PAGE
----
What is a Biblical Christian?

by Albert N. Martin

 There are many matters concerning which total ignorance and complete difference are neither tragic nor fatal. I believe many of you are probably totally ignorant of Einstein’s theory of relativity and if you were pressed to explain it to someone you would really be in difficulty. Not only are you ignorant of Einstein’s theory of relativity, you are probably quite indifferent, and that ignorance and indifference is neither fatal nor tragic. I am sure there are few of us who can explain all the processes by which a brown cow eats green grass and gives white milk. It does not keep you from enjoying the milk. But there are some things concerning which ignorance and indifference are both tragic and fatal and one such thing is the Bible’s answer to the question I am about to set before you.

‘What is a biblical Christian?’ In other words, when does a man or woman, a boy or girl, have the right to take to himself or herself the name Christian, according to the Scriptures?

We do not want to make the assumption lightly that you are true Christians. I want to set before you four strands of the Bible’s answer to that question.


Now one of the many unique things about the Christian faith is this —unlike most of the religions of the world, Christianity is essentially and fundamentally a sinner’s religion. When the angel announced to Joseph he approaching birth of Jesus Christ, he did so in these words, ‘Thou halt call his name Jesus, for he shall save his people from their sins’ [Matt 1.21]. The apostle Paul wrote in I Timothy 1.15, ‘This is a faithful saying and worthy of all acceptance, that Christ Jesus came into the world to save sinners’. He came into the world to save sinners. The Lord Jesus Christ himself says in Luke 5.31-32, ‘Those that are healthy do not need a doctor but those who are sick. I did not come to call the righteous, but sinners to repentance’. And the Christian is one who has faced realistically this problem of his own personal sin.

When we turn to the Scripture and seek to take in the whole of its teaching on the subject of sin, right down to its irreducible minimum, we find that the Scripture tells us that each one of us has a two-fold personal problem in relation to sin. On the one hand, we have the problem of a bad record and, on the other, the problem of a bad heart. If we start in Genesis 3 and read that tragic account of man’s rebellion against God and his fall into sin, then trace the biblical doctrine of sin all the way through the Old Testament, and on into the New, right through to the Book of Revelation, we shall see that it is not over-simplification to say that everything that the Bible teaches about the doctrine of sin can be reduced to those two fundamental categories — the problem of a bad record and the problem of a bad heart.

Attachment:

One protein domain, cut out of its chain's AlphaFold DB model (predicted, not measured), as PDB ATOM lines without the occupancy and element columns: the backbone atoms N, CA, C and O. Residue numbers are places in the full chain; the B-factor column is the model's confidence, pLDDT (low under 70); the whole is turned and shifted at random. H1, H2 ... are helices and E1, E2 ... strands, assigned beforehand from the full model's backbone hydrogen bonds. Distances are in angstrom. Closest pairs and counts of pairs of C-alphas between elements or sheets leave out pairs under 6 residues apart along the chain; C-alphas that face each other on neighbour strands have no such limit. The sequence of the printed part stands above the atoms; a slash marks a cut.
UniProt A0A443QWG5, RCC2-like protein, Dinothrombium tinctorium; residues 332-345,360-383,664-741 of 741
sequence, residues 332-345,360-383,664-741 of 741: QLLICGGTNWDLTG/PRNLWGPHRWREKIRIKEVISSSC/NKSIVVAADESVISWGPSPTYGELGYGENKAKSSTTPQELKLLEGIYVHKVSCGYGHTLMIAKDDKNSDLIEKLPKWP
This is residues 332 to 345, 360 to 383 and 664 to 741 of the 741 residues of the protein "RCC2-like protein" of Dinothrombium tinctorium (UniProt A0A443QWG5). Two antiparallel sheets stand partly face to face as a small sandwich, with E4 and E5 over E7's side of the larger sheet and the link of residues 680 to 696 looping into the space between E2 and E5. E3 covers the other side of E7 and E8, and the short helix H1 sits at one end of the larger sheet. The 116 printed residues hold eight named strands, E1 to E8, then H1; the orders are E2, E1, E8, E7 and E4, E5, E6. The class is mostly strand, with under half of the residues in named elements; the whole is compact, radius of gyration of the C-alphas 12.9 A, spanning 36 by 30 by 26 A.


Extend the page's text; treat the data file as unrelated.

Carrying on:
What do I mean by ‘the problem of a bad record’? I am using that terminology to describe what the Scripture sets before us as the doctrine of human guilt because of sin. The Scripture tells us plainly that we obtained a bad record long before we had any personal existence here upon the earth: ‘Wherefore, as by one man sin entered into the world, and death by sin, and so death passed upon all men, for that all have sinned’ [Rom 5.12]. When did the ‘all’ sin? We all sinned in Adam. He was appointed by God to represent all of the human race and when he sinned we sinned in him and fell with him in his first transgression. That is why the apostle writes in 1 Corinthians 15.22, ‘As in Adam all die’. We passed our age of accountability in the Garden of Eden and from the moment Adam sinned we were charged with guilt. We fell in him in his first transgression and we are part of the race that is under condemnation. Furthermore, the Scripture says, after we come into being at our own conception and subsequent birth additional guilt accrues to us for our own personal, individual transgressions. The Word of God teaches that there is not a just man upon the face of the earth who does good and does not sin [Eccles 7.20], and every single sin incurs additional guilt. Our record in heaven is a marred record. Almighty God measures the totality of our human experience from the moment of our birth by a standard which is absolutely inflexible; a standard that touches not only our external deeds but also our thoughts and the very motions and intentions of our heart; so much so, that the Lord Jesus said that the stirring of unjust anger is the very essence of murder, the look with intention to lust as adultery. And God is keeping ‘a detailed record’. That record is among ‘the books’ Which will be opened in the day of judgment [Rev 20.12]. And there in those books is recorded every thought, every motive, every intention, every deed, every dimension of human experience that is contrary to the standard of God’s holy law, either failing to measure up to its standard or transgressing it. We have the problem of a bad record — a record in which we are charged with guilt; real guilt for real sin committed against the true and the living God. That is why the Scripture tells us that the entire human race stands guilty before Almighty God [Rom 3.19].

Has the problem of your own bad record ever become a burning, pressing personal concern to you? Have you faced the truth that Almighty God judged you guilty when our first father sinned, and holds you guilty for every single word you have spoken contrary to perfect holiness and justice and purity and righteousness? He knows every object you have touched and taken contrary to the sanctity of property and every word spoken contrary to perfect, absolute truth. Has this ever broken in upon you, so that you awakened to the fact that Almighty God has every right to summon you into his presence and to require you to give an account of every single deed contrary to His law, which has brought guilt upon your soul?